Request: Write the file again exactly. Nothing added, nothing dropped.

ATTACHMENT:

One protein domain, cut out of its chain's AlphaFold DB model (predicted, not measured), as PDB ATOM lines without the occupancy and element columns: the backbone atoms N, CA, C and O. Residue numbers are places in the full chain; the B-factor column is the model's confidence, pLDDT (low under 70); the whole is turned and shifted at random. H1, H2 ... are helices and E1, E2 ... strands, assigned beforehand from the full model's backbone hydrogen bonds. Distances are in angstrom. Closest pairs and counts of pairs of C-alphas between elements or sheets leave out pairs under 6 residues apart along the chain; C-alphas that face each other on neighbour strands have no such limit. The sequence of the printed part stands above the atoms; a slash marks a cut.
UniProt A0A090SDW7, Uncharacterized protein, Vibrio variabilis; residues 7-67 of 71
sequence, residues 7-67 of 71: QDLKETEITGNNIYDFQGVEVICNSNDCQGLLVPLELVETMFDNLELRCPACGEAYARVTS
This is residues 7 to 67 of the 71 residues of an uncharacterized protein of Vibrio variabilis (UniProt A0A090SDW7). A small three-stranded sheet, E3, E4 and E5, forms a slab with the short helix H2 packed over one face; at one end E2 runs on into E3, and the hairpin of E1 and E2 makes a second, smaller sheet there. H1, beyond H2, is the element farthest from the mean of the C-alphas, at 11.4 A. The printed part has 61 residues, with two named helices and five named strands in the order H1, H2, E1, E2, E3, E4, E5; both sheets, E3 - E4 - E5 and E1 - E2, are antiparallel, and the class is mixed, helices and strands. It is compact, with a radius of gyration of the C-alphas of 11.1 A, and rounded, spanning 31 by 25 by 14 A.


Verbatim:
One protein domain, cut out of its chain's AlphaFold DB model (predicted, not measured), as PDB ATOM lines without the occupancy and element columns: the backbone atoms N, CA, C and O. Residue numbers are places in the full chain; the B-factor column is the model's confidence, pLDDT (low under 70); the whole is turned and shifted at random. H1, H2 ... are helices and E1, E2 ... strands, assigned beforehand from the full model's backbone hydrogen bonds. Distances are in angstrom. Closest pairs and counts of pairs of C-alphas between elements or sheets leave out pairs under 6 residues apart along the chain; C-alphas that face each other on neighbour strands have no such limit. The sequence of the printed part stands above the atoms; a slash marks a cut.
UniProt A0A090SDW7, Uncharacterized protein, Vibrio variabilis; residues 7-67 of 71
sequence, residues 7-67 of 71: QDLKETEITGNNIYDFQGVEVICNSNDCQGLLVPLELVETMFDNLELRCPACGEAYARVTS
This is residues 7 to 67 of the 71 residues of an uncharacterized protein of Vibrio variabilis (UniProt A0A090SDW7). A small three-stranded sheet, E3, E4 and E5, forms a slab with the short helix H2 packed over one face; at one end E2 runs on into E3, and the hairpin of E1 and E2 makes a second, smaller sheet there. H1, beyond H2, is the element farthest from the mean of the C-alphas, at 11.4 A. The printed part has 61 residues, with two named helices and five named strands in the order H1, H2, E1, E2, E3, E4, E5; both sheets, E3 - E4 - E5 and E1 - E2, are antiparallel, and the class is mixed, helices and strands. It is compact, with a radius of gyration of the C-alphas of 11.1 A, and rounded, spanning 31 by 25 by 14 A.